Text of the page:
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By Sweeny Murti
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Right-hander Michael Pineda made a good first impression on Monday. In his first start of the spring, Pineda gave up a leadoff single and then retired six straight hitters, two of which via strikeout.
Pineda came to the Yankees this spring with strict orders to work on his changeup, and this was the first opportunity to see it in action. Pineda estimated that he threw five or six changeups in his 30-pitch outing.
Listen to Russell Martin’s review of Pineda’s outing against the Phillies:
Listen to pitching coach Larry Rothschild discuss Pineda’s developing changeup and the type of weapon it can become for the young power pitcher:
Pineda came to the Yankees admittedly about 10 pounds overweight, but he said he has already shed about seven or eight pounds. So with over a month to go until his first regular-season start, Pineda appears to be on the right track.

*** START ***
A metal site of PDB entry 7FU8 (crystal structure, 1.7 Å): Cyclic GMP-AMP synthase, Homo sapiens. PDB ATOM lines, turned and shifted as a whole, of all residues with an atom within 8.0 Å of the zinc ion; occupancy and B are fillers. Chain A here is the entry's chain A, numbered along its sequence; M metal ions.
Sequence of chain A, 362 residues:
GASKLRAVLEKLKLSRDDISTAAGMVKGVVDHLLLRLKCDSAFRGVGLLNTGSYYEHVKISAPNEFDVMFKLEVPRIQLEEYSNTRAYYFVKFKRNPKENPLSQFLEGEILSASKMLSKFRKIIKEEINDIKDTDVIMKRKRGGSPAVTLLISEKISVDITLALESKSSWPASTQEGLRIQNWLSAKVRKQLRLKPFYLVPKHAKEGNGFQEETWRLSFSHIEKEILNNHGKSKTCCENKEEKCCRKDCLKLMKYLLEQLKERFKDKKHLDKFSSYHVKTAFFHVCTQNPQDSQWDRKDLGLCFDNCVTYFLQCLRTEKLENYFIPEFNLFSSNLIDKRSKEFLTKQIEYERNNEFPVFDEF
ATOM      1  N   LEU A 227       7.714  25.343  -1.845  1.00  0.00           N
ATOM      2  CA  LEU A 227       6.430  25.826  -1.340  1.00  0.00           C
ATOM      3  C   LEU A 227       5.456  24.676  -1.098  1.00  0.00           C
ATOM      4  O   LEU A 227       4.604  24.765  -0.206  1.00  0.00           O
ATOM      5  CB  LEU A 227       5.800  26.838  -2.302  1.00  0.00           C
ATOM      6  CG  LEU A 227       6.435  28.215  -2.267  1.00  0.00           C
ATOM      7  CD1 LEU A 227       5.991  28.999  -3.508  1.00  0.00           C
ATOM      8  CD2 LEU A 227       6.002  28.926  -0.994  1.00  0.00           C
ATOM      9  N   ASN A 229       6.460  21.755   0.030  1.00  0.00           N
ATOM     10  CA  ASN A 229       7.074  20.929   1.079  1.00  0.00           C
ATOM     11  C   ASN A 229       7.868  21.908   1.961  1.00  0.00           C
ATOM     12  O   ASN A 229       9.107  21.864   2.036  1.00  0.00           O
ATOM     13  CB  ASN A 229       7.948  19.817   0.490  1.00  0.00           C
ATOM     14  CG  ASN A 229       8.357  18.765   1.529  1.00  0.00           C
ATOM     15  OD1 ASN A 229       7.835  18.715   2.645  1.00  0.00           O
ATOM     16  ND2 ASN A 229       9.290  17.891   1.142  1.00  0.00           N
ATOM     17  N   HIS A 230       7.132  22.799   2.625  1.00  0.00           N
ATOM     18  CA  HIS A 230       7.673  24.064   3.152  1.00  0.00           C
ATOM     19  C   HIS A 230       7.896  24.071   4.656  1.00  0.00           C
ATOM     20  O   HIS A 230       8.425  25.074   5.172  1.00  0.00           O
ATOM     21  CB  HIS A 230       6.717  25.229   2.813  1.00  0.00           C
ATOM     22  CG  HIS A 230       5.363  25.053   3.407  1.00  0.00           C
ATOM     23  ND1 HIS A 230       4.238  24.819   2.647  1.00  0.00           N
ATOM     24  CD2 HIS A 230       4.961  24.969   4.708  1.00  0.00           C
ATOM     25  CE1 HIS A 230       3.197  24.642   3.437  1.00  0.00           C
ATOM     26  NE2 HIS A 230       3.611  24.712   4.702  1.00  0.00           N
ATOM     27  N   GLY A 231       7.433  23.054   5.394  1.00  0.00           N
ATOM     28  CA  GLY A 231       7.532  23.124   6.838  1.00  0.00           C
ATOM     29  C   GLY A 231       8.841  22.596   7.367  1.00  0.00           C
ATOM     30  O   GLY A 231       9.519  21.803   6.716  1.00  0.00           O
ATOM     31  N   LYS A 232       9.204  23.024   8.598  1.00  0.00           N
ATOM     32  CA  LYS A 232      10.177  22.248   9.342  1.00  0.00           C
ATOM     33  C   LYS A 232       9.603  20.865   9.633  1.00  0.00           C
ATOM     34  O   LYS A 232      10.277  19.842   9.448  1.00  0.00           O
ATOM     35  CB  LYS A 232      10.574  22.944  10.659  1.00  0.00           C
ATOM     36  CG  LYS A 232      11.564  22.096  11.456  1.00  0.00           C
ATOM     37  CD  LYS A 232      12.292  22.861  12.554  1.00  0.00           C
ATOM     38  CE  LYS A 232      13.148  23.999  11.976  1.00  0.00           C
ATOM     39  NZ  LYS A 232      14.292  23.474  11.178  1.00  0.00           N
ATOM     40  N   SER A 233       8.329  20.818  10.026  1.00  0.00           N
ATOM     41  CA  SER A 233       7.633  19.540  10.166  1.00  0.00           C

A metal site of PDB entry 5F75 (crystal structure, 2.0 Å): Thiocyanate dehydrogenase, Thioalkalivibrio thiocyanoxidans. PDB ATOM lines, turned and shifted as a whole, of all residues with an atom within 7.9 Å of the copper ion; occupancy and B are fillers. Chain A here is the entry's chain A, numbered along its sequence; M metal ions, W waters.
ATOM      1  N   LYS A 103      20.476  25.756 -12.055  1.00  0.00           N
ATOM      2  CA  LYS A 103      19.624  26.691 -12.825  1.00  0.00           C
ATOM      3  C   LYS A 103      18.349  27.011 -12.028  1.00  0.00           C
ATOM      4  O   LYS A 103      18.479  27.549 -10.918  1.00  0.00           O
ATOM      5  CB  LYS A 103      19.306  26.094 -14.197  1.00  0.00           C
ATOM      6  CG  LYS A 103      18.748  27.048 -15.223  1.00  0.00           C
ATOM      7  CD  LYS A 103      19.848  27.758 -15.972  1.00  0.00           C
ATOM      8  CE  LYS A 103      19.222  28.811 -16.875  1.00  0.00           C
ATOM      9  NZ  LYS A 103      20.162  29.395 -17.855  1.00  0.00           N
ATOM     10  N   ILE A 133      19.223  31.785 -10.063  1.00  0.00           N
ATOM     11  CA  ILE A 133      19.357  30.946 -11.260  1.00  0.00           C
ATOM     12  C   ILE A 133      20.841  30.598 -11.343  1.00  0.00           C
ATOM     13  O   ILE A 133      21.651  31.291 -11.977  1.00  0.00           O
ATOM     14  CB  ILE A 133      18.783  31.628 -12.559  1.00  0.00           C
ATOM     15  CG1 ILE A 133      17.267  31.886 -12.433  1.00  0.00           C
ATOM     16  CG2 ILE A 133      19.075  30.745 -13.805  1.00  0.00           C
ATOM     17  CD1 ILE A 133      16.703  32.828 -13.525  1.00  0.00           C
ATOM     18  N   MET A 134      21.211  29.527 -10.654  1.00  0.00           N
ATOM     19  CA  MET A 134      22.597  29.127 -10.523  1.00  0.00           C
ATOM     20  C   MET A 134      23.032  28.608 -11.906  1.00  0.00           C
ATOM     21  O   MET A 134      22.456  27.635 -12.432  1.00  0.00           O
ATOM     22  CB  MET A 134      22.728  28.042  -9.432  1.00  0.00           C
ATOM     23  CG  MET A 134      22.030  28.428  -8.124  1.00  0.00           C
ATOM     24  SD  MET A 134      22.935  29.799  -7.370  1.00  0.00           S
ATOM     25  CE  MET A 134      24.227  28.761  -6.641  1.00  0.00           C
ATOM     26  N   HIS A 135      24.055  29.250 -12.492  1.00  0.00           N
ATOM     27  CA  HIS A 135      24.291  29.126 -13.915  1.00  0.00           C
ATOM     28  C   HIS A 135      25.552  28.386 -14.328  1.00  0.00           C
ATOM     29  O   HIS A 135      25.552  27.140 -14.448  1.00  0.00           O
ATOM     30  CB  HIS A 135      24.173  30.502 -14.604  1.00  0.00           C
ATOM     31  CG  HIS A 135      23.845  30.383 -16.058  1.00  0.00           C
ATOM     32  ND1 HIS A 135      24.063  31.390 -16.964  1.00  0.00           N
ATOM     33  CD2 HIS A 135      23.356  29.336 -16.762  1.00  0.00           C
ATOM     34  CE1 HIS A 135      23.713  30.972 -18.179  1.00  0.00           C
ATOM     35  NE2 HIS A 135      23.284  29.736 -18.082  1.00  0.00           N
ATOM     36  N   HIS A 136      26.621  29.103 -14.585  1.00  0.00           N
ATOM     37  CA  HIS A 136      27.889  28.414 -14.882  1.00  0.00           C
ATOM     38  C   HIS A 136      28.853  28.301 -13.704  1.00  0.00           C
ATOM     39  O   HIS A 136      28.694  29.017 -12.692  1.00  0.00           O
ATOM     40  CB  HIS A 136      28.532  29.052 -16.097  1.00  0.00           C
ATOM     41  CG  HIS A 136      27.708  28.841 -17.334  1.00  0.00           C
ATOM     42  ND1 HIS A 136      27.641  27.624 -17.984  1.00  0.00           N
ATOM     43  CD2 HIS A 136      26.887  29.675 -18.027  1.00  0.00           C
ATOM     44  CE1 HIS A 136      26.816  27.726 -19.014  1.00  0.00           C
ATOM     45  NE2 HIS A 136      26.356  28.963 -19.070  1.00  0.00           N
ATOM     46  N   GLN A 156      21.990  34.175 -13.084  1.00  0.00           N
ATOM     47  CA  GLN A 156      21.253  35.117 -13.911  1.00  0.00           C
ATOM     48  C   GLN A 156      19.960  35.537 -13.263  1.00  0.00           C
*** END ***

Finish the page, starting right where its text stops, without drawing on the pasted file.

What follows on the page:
* Phil Hughes makes his first appearance of the spring on Tuesday against the Pirates in Bradenton, Fla. We have been told many times not to make too much out of the first outing for all these pitchers, but when there is a competition at stake, its hard not to make early judgments.
I have assumed, like many others, that Hughes has to lose the rotation spot rather than win it. Given the Yankees’ long-held belief that Hughes is a keystone starter for them, it’s hard to think otherwise. I also believe that all things being equal, right-hander Ivan Nova and Michael Pineda will hold down the other rotation spots after ace CC Sabathia and newcomer Hiroki Kuroda.
So why doesn’t manager Joe Girardi just announce that as his rotation? A very telling quote from him Monday morning shed some light on the subject: “The one thing that I don’t want to do is guarantee people spots, because sometimes they can take for granted what they’re supposed to do.”
That is Girardi telling you he learned from what happened in 2008 when the Yankees handed spots to Hughes, Ian Kennedy and right-hander Joba Chamberlain. Hughes also came out of the gate slow in 2011 when his rotation spot was not in doubt.
The Yankees believe that Hughes can still be a top-flight starter. After all, he went to the All-Star Game just two years ago and is still only 25 years old. But maybe it wasn’t a coincidence that his two best years (2009 and 2010) came in years when his role wasn’t determined going into camp.
And there is no reason to make the same mistake with young pitchers like Nova and Pineda, either.
Will Pineda be able to make the transition from the AL West to the AL East? Let us know below…